The receptacles, have a hollow tubular center in which the ends of the fiber optic cables are inserted. The end tips of the cables are aligned by controlling the tolerance of the tube. The fiber optic cable must be just slightly smaller than the tubular opening. The receptacles have screw threads on their ends upon which the sleeve of the cables is screwed to preclude movement of the cable. An example of a receptacle which can be modified by precision grounding is the 3000 connector manufactured by Deutsch. In order for a receptacle to be operational in the system, the system must exhibit less than 0.75 db loss.
Optic fiber cables connect the junction box 6 ports to floor terminal boxes 10 which serve a number of junction boxes 6. Usually one terminal box 10 serves a floor of a building. The floor terminal boxes 10 function in the same manner as a terminal box in a conventional copper wire communications network. The floor terminal boxes 10 provide the cross communications between work station data terminals 2 and/or central processing equipment. By cross connecting at the floor terminal box 10, work stations can be connected to each other or any other piece of equipment in the system. Further, different ports from the work station data terminals 2 can be connected to different destinations at the floor terminal box 10. Also, nonfunctioning cables can be bypassed at the floor terminal box 10.
As shown in FIG. 2, the floor terminal box 10 contains a number of ports similar to those contained in the junction boxes 6. All of the cables 8 and 14 usually enter the box either from the side or rear of the box. Jumper cables 22, which are optic fiber cables, are used to connect the open ends of the ports. Thus connecting two optic fiber cables 8 and 14 and the equipment to which they run. By changing the ports that the jumper cables 22 connect, the network can be easily modified. Thus, the system flexibility is exhibited by the ease in which it can be modified.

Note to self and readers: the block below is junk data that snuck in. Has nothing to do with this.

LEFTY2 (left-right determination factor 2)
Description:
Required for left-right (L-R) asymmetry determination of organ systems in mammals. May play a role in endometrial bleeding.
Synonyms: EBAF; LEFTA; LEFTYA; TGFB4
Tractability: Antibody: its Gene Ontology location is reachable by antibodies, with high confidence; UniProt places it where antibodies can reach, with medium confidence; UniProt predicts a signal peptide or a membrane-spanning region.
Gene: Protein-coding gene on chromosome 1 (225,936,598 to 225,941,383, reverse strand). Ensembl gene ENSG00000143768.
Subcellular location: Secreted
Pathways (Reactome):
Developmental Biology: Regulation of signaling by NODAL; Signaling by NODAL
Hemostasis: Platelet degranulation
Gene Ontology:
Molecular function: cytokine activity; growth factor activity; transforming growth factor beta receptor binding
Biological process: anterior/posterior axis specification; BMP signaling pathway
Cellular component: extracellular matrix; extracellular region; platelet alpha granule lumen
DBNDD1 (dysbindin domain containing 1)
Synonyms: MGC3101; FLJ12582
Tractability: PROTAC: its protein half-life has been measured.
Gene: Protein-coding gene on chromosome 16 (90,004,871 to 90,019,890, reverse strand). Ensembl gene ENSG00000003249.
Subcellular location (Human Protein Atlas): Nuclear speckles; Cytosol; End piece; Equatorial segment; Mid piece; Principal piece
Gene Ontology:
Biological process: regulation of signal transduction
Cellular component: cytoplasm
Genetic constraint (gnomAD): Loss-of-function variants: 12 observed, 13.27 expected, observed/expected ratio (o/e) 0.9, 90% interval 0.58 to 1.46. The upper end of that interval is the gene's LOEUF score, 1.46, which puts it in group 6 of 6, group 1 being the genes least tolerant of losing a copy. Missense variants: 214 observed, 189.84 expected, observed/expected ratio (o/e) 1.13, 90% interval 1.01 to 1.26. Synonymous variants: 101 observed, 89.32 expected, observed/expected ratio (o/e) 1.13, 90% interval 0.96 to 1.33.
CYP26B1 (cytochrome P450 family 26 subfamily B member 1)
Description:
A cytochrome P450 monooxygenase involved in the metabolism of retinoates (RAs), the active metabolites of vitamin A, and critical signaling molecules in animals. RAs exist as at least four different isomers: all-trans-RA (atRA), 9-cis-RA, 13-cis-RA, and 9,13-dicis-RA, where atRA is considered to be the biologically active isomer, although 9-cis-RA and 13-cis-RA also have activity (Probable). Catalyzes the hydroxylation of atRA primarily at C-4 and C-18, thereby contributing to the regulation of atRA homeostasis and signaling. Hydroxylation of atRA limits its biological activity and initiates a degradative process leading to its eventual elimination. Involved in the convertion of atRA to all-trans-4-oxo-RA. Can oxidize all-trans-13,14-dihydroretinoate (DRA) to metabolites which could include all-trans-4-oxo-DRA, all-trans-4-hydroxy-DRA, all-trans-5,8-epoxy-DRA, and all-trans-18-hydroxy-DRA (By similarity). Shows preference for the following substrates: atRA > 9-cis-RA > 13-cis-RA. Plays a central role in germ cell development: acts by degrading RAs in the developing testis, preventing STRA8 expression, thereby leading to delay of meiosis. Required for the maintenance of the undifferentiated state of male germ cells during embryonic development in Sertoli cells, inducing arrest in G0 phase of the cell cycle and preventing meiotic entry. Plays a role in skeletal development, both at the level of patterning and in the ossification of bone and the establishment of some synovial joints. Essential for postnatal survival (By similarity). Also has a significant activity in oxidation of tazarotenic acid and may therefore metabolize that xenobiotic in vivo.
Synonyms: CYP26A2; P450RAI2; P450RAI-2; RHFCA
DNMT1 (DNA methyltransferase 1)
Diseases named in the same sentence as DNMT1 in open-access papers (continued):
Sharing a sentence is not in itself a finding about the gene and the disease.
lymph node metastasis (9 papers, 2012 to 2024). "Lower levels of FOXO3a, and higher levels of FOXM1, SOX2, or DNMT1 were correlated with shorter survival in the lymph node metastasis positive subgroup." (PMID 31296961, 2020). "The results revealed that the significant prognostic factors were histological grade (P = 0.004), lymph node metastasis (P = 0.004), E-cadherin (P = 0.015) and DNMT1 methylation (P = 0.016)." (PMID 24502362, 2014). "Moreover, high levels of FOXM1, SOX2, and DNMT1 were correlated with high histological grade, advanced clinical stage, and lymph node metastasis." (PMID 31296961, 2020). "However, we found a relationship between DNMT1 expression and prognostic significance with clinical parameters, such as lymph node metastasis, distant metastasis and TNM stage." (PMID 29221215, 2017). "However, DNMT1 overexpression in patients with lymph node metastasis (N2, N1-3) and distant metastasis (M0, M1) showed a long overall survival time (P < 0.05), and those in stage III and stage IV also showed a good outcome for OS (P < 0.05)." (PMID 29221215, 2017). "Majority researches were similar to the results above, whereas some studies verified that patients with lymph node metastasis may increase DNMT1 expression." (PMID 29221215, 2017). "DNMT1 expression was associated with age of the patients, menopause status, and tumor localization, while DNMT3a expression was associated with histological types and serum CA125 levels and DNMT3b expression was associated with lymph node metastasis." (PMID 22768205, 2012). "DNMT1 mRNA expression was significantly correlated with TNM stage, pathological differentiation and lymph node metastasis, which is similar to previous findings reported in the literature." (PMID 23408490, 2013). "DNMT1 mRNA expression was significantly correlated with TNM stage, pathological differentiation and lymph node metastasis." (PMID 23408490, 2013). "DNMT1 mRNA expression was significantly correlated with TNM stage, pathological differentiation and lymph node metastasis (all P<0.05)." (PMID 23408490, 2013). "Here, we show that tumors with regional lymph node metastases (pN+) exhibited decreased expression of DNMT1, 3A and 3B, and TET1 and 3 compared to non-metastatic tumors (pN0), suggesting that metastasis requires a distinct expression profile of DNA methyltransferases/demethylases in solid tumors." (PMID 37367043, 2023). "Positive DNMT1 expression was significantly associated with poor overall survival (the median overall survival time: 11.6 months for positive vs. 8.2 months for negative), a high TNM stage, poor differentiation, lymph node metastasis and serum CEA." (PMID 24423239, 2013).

As an example, a word processing station 2 is connected to a junction box 6 in the floor alongside the work processor 2. The optic fiber cable 4 connecting the word processor 2 and the junction box 6 should not be tensioned in order to prevent damage due to movement of the work processor. At the junction box 6, the cable 4 after passing through a signal converter is connected to a second fiber optic cable 8 which runs to a floor terminal box 10.
The optic fiber cable 8 terminates on a connector in the floor terminal box 10. Through a patch cord 22 the cable 8 is connected to communicate with another cable. This second cable could be another floor distribution cable 8 for direct communication with other local work stations which could include computers, printers etc. The second cable could also be a cable 14 which carries signals from the floor terminal 10 to a main terminal 12 or directly to a distributing frame 18. Preferably, optic stars are incorporated at the floor terminals 10 for outputting the data from the cables 8 which terminate at the floor terminals 10.
The main terminal boxes 12 have a similar design and serve a similar function as the floor boxes terminal boxes 10. The difference being that they consolidate the output from the floor terminal boxes 10 rather than the work stations 2. Again patch cords and nonadhesive connectors are used in the box to provide flexibility and control of the network.
From the main terminal box 12 the output cable 16 goes to the main distributing frame 18. This frame is a larger scale terminal box and has a large number of cables terminating on its rear side. All work stations and equipment which is connected to the frame 18 can be connected to any other work station or piece of equipment in the building through the attachment of a patch cord to the appropriate nonadhesive connectors upon which the cables 16 terminate.
It must be pointed out that the present invention is concerned only with the providing of the fiber optic network. It is irrelevant whether an ethernet or an IBM synchronized system is used. Ring, star and bus networks can be incorporated into the systems. Also, more than one system may be used and the individual work stations can be connected to more than one system by connecting the different data ports to different cables in the junction box. Those familiar with the various available systems would appreciate where to optimally position control equipment and what control equipment is necessary.
FIGS. 4, 5, 6 and 7 are illustrative of the possible use of synchronized, ethernet, ring, star and bus networks.
The network available through the use of adhesiveless connectors, patchcords and terminal boxes substantially expands the utility of using fiber optics in network applications. Thus, instead of limiting fiber optic cables to use in a point to point or local system, a flexible, changeable network can be used. An entire multistory office building can be connected to one system that can change with the needs of the tenants.